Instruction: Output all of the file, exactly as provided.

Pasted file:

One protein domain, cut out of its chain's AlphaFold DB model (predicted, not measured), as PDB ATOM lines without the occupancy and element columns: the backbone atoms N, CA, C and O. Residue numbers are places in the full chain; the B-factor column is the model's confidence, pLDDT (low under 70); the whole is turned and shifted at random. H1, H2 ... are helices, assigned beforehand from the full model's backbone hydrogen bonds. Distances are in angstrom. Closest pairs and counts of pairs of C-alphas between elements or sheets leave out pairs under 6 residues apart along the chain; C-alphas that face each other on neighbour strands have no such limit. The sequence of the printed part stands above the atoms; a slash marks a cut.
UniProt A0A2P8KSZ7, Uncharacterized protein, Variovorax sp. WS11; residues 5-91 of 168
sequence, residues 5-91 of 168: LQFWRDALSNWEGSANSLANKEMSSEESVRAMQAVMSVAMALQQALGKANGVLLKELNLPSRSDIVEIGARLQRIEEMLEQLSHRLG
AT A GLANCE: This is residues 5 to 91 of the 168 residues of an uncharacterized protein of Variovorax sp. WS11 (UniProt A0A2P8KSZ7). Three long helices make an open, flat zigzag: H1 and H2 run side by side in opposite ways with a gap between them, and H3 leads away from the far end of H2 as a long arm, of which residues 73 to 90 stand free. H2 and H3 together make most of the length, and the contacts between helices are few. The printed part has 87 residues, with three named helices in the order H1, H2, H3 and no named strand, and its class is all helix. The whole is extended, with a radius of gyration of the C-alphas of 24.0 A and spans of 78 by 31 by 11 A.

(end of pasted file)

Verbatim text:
One protein domain, cut out of its chain's AlphaFold DB model (predicted, not measured), as PDB ATOM lines without the occupancy and element columns: the backbone atoms N, CA, C and O. Residue numbers are places in the full chain; the B-factor column is the model's confidence, pLDDT (low under 70); the whole is turned and shifted at random. H1, H2 ... are helices, assigned beforehand from the full model's backbone hydrogen bonds. Distances are in angstrom. Closest pairs and counts of pairs of C-alphas between elements or sheets leave out pairs under 6 residues apart along the chain; C-alphas that face each other on neighbour strands have no such limit. The sequence of the printed part stands above the atoms; a slash marks a cut.
UniProt A0A2P8KSZ7, Uncharacterized protein, Variovorax sp. WS11; residues 5-91 of 168
sequence, residues 5-91 of 168: LQFWRDALSNWEGSANSLANKEMSSEESVRAMQAVMSVAMALQQALGKANGVLLKELNLPSRSDIVEIGARLQRIEEMLEQLSHRLG
AT A GLANCE: This is residues 5 to 91 of the 168 residues of an uncharacterized protein of Variovorax sp. WS11 (UniProt A0A2P8KSZ7). Three long helices make an open, flat zigzag: H1 and H2 run side by side in opposite ways with a gap between them, and H3 leads away from the far end of H2 as a long arm, of which residues 73 to 90 stand free. H2 and H3 together make most of the length, and the contacts between helices are few. The printed part has 87 residues, with three named helices in the order H1, H2, H3 and no named strand, and its class is all helix. The whole is extended, with a radius of gyration of the C-alphas of 24.0 A and spans of 78 by 31 by 11 A.